Process for the separation and recovery of metals from metal alloys 

(Debismuthising of lead [21] & Deantimonising of tin alloys)

This table shows that Kroll assigned his German inventions to industrial companies, against up-front payments rather than keeping the property of the patents and granting licences.

“Then I discovered that aluminum can be used to deantimonise and dearsenise tin alloys, especially solder. This process was put to practice by Th. Goldschmidt Co. Essen, to which I sold this idea.”

Refined lead is consumed in a number of end-uses, of which lead batteries constitute by far the most important market, accounting for 60% of total lead consumption.

Still at university, Kroll filed patent applications on the debismuthising of lead (later known as “Betterton-Kroll process”).

“Als ich die Technische Hochschule Charlottenburg im Jahre 1918 verließ und bei einem deutschen Metallunternehmen Anstellung nahm, schrieb ich meinem Chef über die Möglichkeit, Blei mit Kalzium vom Wismut zu befreien, ein wichtiges Problem, da Wismut in geringsten Mengen Bleiweiß braun färbt. Mein Vorgesetzter war nun ganz erbost über diese Dreistigkeit und er empfahl mir, nachdem er mich vorgeladen hatte, mir erst einmal zwanzig Jahre Bleihütten-Praxis anzueignen, ehe ich in solchen Dingen mitreden könnte. Nun, er war im Unrecht, denn meine Erfindung als «Grüner» wird heute auf 15% der Weltbleierzeugung angewandt.”

Czochralski, to whom Kroll refers as “mein Vorgesetzter”, was recruited by M&M in June 1917 shortly before Kroll took up his appointment with the company. Kroll made the proposal to Czochralski to further develop the debismuthising process but the latter refused. [22]

The “Betterton-Kroll” process made it possible to remove bismuth from lead and thereby to refine lead for industrial use. Kroll’s patent rights were bought by the company « American Smelting and Refining Co » around 1923 [23], suggesting that Kroll received at the time a substantial payment.


At the end of 1919 Kroll departed for Vienna to prepare for his new job in Hungary.

“After about one year spent in the lead plant in Call, to get under way the production of Ca/Ba bearing alloy, I accepted a mission to go to Vienna in 1919 to study a process whereby tin, silver and gold were extracted from antimonial copper tin residues, originating from church bells. With this knowledge I went to Hungary where I spent the years of 1920 and 1921 on behalf of the Hungarian Government and two other associated companies …”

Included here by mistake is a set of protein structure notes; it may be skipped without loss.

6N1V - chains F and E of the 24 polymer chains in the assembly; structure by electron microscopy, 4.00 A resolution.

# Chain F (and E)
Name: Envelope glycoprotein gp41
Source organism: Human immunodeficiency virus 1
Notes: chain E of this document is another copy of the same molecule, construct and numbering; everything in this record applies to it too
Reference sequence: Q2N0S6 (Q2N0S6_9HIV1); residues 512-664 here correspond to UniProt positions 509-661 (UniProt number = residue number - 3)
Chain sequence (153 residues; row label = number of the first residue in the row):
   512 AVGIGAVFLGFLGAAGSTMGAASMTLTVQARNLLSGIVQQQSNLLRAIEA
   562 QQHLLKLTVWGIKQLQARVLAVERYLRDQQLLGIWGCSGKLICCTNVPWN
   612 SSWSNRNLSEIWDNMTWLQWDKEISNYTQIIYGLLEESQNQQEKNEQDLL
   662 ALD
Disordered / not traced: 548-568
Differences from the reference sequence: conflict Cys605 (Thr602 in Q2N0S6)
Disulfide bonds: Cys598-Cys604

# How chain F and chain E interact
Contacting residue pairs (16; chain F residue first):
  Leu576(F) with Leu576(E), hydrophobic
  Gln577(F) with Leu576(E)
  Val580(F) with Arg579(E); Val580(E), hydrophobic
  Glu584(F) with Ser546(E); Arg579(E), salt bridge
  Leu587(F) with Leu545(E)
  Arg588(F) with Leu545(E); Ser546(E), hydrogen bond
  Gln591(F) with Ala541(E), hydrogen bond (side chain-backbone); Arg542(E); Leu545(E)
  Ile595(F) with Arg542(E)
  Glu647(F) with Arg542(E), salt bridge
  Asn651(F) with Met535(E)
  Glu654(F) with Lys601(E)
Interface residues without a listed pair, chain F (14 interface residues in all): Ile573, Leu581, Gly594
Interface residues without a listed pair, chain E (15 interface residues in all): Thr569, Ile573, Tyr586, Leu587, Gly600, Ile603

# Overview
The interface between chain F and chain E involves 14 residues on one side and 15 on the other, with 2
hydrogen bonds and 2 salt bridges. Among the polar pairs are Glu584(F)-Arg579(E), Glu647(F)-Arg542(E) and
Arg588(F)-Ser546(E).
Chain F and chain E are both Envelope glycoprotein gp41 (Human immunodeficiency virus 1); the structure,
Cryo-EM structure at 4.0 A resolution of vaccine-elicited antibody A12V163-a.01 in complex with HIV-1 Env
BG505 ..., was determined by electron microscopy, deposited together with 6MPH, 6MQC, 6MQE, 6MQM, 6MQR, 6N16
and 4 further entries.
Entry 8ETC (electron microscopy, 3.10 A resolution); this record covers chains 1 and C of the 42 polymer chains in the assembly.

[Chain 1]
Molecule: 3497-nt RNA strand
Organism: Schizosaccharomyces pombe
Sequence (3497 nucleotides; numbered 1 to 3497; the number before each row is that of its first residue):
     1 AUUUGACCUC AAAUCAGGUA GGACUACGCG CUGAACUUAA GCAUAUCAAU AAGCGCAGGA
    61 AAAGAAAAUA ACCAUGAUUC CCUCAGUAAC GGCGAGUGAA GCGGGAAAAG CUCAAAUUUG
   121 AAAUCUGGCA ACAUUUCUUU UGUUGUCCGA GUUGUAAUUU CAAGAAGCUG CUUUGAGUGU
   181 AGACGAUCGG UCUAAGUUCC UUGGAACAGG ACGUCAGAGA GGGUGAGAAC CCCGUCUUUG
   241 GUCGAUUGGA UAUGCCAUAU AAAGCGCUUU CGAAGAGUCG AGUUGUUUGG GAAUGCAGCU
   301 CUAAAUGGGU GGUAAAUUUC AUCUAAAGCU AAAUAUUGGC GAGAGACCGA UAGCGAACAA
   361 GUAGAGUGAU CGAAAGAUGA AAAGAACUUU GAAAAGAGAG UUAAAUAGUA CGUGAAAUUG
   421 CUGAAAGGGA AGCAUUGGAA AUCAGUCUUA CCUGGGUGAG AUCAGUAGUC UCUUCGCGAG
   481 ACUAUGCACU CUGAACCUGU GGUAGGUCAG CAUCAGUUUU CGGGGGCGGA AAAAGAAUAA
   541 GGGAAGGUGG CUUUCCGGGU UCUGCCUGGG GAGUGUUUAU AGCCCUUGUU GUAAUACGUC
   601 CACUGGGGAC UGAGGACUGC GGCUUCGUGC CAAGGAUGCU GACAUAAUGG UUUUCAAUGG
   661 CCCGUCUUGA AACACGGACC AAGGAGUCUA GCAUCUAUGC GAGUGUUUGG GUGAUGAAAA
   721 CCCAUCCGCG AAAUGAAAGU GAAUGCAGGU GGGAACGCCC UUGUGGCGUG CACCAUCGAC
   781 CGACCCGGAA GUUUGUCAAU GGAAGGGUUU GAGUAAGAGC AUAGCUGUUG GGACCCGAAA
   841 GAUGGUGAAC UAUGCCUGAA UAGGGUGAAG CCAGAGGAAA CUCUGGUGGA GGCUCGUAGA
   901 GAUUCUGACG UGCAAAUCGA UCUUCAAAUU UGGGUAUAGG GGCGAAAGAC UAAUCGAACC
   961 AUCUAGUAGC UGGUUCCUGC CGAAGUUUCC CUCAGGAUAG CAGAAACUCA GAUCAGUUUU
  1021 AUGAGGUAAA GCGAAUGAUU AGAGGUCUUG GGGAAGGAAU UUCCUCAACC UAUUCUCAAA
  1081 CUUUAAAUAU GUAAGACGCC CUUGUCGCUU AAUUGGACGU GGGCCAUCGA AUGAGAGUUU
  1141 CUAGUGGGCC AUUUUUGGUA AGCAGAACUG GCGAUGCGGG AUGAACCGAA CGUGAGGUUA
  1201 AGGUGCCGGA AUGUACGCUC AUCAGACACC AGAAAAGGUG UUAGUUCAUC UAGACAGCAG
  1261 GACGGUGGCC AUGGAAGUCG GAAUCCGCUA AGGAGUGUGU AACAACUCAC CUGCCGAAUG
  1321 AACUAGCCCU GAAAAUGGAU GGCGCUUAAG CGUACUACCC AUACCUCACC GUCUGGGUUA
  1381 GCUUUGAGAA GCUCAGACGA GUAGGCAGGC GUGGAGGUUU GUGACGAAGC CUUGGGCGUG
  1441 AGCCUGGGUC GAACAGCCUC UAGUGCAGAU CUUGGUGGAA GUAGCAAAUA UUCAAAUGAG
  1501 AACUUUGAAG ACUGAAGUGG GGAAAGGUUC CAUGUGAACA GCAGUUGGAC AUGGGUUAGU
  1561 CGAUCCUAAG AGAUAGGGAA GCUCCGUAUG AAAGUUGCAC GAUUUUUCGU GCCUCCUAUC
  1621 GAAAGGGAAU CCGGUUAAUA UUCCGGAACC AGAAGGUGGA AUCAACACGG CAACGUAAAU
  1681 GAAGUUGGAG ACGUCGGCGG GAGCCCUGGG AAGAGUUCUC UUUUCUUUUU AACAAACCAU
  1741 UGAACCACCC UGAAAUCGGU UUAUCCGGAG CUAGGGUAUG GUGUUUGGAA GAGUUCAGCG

In a contribution to the L’Echo des naturalistes of 1962 [23], Kroll further explained:

“Un jour vers la fin de l’année 1919, quand on chantait encore dans les dancings "Yes we have we have no bananas", je travaillais humblement dans une pauvre usine à plomb de l’Eifel allemande. Je reçus alors inopinément la visite d’un grand chef d’entreprise qui me tint a peu près le langage suivant: "Nous désirons que vous alliez entreprendre tout de suite pour nous la construction et la direction d’une usine a Csepel, près de Budapest, pour y récupérer de l’étain et des métaux précieux contenus dans des résidus de traitement de cloches, appartenant au gouvernement hongrois. - Moi? dis-je tout étonné. Il doit y avoir erreur! Car je suis a peine sorti d’université. Je n’ai pas la moindre expérience prati­que - et je n’ai jamais dirigé une usine." Mais le grand chef insista, me disant que sa compagnie avait pleine confiance en mes talents et que, d’ailleurs, il n’y avait personne d’autre pour cette noble tâche.Ceci naturellement me flattait énormément et je ne pus, hélas! résister à la tentation. Si seulement j’avais su, en ce moment, ce qui se préparait pour moi!“


In October 1920, Kroll moved from Vienna to Budapest and on New Years’ Eve of 1920 he moved from Budapest to the «Manfred Weiss» industrial complex in Csepel where he stayed for 2 years.

In his contribution to the publication L’Echo des naturalistes of 1962, Kroll reflects on his stay in Hungary but does not mention any particular research work or any inventions that he may have made at the time. [24]

From a French patent that was granted to Kroll in 1920, we learn that he had been working, as of 1917, on a process for preparing alkaline-earth metal alloys.


[21] d’Lëtzeburger Land, 1956, No 10, page 3

[22] Helmut Maier, 100 Jahre Deutsche Gesellschaft für Materialkunde (2019), p. 12

[23] L’Echo des Naturalistes, No 3, 31 December 1962, pages 2-5

[24] to be further investigated